Appian closes $775m fund as institutions line up for mining investment
Mining News Pro - Appian Capital Advisory has had a busy seven years since the London-based firm raised its flagship mining and metals fund in 2014.

Appian has made nine investments with six mines in production and another two likely within the next two years. The firm has expanded to 37 investment professionals across locations in London, Toronto, Lima, Belo Horizonte and Sydney, overseeing 4,650 employees across its portfolio.

On Monday, Appian announced a significantly larger fund – $775 million and oversubscribed – which, despite the disruption caused by the pandemic, has already deployed 40% of its capital.

MINING.COM checked in with Michael Scherb, Appian’s founder and CEO, for an update on the firm’s investments, strategy and operations:
It’s six years since Appian closed on Fund I and the firm now has $1.2 billion under management. Why size the funds in this manner?

“We haven’t been able to see an investor in person since February, so it’s certainly been an interesting fundraise. For Appian, it isn’t about size as we could have raised larger funds – rather it is about the right size to target the available investment opportunity, and the appropriate strategy to benefit from the inherent inefficiencies available at any point in the cycle.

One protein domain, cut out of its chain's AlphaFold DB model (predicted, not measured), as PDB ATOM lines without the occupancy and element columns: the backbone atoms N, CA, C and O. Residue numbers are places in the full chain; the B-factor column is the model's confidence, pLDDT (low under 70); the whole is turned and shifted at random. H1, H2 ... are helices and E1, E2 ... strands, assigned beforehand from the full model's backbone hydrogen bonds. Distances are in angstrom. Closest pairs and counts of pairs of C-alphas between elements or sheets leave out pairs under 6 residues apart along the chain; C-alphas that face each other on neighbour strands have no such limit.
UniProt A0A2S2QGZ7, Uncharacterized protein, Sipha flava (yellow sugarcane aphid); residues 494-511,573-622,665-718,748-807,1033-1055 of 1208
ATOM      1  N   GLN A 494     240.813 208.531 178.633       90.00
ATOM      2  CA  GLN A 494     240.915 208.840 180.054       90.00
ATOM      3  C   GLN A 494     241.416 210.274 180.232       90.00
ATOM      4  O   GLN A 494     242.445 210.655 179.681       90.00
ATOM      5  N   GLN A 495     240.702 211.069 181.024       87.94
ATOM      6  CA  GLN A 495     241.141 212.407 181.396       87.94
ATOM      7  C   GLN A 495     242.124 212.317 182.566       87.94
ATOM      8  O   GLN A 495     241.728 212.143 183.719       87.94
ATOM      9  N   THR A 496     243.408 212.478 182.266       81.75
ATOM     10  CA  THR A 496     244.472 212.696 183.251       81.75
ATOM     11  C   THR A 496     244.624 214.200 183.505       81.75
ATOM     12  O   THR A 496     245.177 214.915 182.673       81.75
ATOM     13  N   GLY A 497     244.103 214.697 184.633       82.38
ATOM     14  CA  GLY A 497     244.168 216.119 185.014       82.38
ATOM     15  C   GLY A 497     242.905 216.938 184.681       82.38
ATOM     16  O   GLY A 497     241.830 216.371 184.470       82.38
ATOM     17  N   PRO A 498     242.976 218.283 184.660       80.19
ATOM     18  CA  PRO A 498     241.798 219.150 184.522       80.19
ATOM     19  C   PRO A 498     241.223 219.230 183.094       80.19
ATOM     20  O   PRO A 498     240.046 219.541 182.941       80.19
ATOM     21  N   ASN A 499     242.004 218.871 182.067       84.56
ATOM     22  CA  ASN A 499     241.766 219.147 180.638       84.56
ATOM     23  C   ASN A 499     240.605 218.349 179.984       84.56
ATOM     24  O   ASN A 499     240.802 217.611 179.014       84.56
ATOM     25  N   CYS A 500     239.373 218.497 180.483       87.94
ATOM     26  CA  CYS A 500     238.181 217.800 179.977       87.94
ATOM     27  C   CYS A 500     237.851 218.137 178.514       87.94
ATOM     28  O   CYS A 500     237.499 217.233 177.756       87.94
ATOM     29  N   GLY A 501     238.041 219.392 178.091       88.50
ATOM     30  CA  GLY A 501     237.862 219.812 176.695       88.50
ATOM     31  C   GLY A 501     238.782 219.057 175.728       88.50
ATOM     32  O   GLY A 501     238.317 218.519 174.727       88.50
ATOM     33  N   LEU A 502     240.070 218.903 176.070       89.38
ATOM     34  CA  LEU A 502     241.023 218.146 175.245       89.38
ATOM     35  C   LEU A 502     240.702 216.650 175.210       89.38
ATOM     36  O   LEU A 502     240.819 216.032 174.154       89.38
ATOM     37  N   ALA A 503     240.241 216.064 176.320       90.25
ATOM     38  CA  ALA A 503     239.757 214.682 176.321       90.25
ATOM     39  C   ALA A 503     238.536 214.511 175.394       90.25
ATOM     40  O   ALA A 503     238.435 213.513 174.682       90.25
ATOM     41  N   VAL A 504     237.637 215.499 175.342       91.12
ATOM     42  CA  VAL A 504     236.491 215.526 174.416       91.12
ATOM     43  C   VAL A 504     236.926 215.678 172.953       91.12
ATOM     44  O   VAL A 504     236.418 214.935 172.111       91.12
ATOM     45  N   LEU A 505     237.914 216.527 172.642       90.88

“We intentionally under-sized Fund I – it was designed to prove our business model. Fund II was a scaling up of this, now proven, model. The next fund may be either larger or smaller depending on the opportunity set available at that time.

“An issue I have is with the constant desire to grow for growth’s sake as bigger is not always better, which holds true for both mining and fund management.

“There is a long list of groups who pursued growth at all costs and ended up fizzling out, in some cases quite dramatically.

“Having said that, the sector is so capital intensive, and still completely under-capitalised.”

Fund II was significantly oversubscribed – what happened to the excess capital demand?

“Some of this excess over-subscription was formalised in co-investment, which allows us to make a larger investment if we see a promising risk-adjusted opportunity.

“As you know, we believe strongly that investing is part analysis, part psychology.

“I didn’t want excessive pressure on the team, as the worst thing an investor can have is additional psychological and deployment pressure, which causes mandate drift, alterations in risk/reward calculations, or worse, misalignment with investors.”

Where did you see opportunity during those tumultuous quarters?

“In 2020, we observed a sentiment roller-coaster in global markets. In January, everyone was cheering the longest bull run in history; by March, gloom and doom views were mainstream; and today we find ourselves in an “everything rally” with a wave of market exuberance on the back of positive vaccine news.

“While we did not stray from our fundamental approach, we did not sit on the sidelines during this time either.